Motorists need to watch closely for hard-to-see joggers and cyclists on dark nights, but joggers and cyclists can take measures to make themselves seen, too, says columnist. (Stock photo)

Motorists need to watch closely for hard-to-see joggers and cyclists on dark nights, but joggers and cyclists can take measures to make themselves seen, too, says columnist. (Stock photo)

Opinion: Be safe and be seen on miserable winter nights

Joggers and cyclists can do more to improve their visibility on Nanaimo’s roadways, says columnist

None of us hold a monopoly on doing stupid things.

In my lifetime I’ve done my share and continue to, so I allow myself to point out when I see someone else behaving like a Darwin Award nominee.

I was driving home along Nicol Street a couple of nights after the snowfall this month. It was dark, traffic was heavy and visibility amounted to the glare of vehicle and street lights through a smeared windshield, so by the time I saw a jogger running with the traffic in the slow lane, my right front fender was just a few feet from nudging that person’s behind off the road. I passed that person in disbelief that I’d just seen someone, entirely dressed in black, jogging in the traffic lane on one of Nanaimo’s busiest streets on a winter’s night in rush hour.

Yes, it was unsafe to run on the sidewalks that hadn’t been cleared of snow. The black jogging attire did have tiny bits of reflective piping, and a little flashing LED light bouncing around on a running shoe accessorized the ensemble, even if such nods to safety do little to alert blinded drivers.

I’ve made my share of questionable choices, but never one that sent me jogging on a miserable West Coast December night on a busy arterial. There’s no shortage of quiet side streets in Nanaimo or gyms with treadmills if I really want to run when roads, sidewalks and trails are clogged with snow.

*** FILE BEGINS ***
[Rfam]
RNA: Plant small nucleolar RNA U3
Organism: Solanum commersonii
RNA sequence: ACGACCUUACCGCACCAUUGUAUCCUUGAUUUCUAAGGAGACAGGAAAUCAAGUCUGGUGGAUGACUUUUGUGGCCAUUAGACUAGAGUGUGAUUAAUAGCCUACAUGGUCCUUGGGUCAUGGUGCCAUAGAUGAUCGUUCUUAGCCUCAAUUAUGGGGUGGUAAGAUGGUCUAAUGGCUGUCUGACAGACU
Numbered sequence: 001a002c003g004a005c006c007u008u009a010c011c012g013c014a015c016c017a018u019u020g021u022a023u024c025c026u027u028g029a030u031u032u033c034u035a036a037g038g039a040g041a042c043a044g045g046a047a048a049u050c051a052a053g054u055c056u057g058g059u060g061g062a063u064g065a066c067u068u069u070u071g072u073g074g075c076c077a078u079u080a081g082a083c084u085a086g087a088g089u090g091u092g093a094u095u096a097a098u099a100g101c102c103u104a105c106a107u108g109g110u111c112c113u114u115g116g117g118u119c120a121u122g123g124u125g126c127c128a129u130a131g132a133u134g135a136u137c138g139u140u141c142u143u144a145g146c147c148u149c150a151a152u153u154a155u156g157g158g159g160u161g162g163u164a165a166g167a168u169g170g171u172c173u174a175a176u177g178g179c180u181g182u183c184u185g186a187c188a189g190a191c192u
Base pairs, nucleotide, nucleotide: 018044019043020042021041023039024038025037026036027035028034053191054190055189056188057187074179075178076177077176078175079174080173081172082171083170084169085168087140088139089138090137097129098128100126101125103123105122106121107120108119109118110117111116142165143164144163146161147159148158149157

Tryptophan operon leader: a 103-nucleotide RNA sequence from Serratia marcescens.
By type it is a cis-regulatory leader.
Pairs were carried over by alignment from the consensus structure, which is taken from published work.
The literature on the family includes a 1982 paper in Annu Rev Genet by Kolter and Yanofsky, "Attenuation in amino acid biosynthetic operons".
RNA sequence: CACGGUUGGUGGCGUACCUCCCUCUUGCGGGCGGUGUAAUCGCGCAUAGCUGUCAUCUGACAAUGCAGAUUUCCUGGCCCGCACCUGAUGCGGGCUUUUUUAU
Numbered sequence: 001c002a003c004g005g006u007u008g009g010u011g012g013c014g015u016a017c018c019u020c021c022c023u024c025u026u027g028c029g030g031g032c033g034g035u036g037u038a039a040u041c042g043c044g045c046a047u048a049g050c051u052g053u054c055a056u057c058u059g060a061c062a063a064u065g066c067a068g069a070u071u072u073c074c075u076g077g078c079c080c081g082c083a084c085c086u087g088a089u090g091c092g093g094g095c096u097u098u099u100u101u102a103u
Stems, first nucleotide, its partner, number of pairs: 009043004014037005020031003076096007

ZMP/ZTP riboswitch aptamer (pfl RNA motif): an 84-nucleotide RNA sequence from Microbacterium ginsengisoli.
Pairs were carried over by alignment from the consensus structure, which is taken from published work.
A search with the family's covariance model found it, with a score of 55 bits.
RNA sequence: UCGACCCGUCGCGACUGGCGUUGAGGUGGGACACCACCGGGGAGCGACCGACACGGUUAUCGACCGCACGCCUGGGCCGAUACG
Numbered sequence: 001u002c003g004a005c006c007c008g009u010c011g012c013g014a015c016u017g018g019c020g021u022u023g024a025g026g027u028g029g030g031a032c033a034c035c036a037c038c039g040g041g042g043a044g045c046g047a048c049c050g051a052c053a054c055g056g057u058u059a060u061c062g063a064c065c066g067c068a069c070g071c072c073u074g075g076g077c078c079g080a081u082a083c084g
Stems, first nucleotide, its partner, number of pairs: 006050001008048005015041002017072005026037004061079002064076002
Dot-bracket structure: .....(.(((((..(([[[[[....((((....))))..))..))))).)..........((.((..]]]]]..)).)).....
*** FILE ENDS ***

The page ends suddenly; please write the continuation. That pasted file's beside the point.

When I was a kid – in another century long, long ago – I was taught to always walk facing traffic, so you could see what’s coming and drivers could see you, and to dress in some colour other than black, but these days I see people of all ages walking and running on the wrong side of the road.

I regularly see cyclists – serious ones, with expensive road and gravel bikes – riding in the dark in all-black riding gear. I’m a cyclist too, love riding, but as a driver, I can say from experience that on a rainy night when there’s glare and reflections from street and vehicle lights combined with rain and road spray, it doesn’t matter how many flashing lights are on a bike. They just blend in and drivers will have a hard time seeing them, especially if they’re not wearing bright colours.

ICBC mentions a thing or two about pedestrian safety. Based on statistics from 2016-2020, roughly one in five people who died in vehicle collisions in B.C. – more than 50 each year – were pedestrians, and another 2,400 each year were injured. The majority of those collisions happened between October and January. ICBC lists driver distraction, failing to yield the right of way and weather as the top contributing factors. The insurance corporation didn’t mention all-black running and riding gear among its list of contributing factors, so I don’t know how ICBC would categorize the jogger I saw on Cedar Road a couple of nights ago – again wearing all black and not facing traffic – in a section of the road where there are no street lights.

Regardless of responsibility placed upon drivers for the safe operation of their vehicles and regulations that give pedestrians the right of way, it would be nice if some folks would simply come to the understanding that a 180-pound jogger or cyclist, given the physical laws of our universe, is not going to come out the winner of an encounter with a 4,000-pound vehicle.

READ ALSO: Bright ideas for driving at night



chris.bush@nanaimobulletin.com

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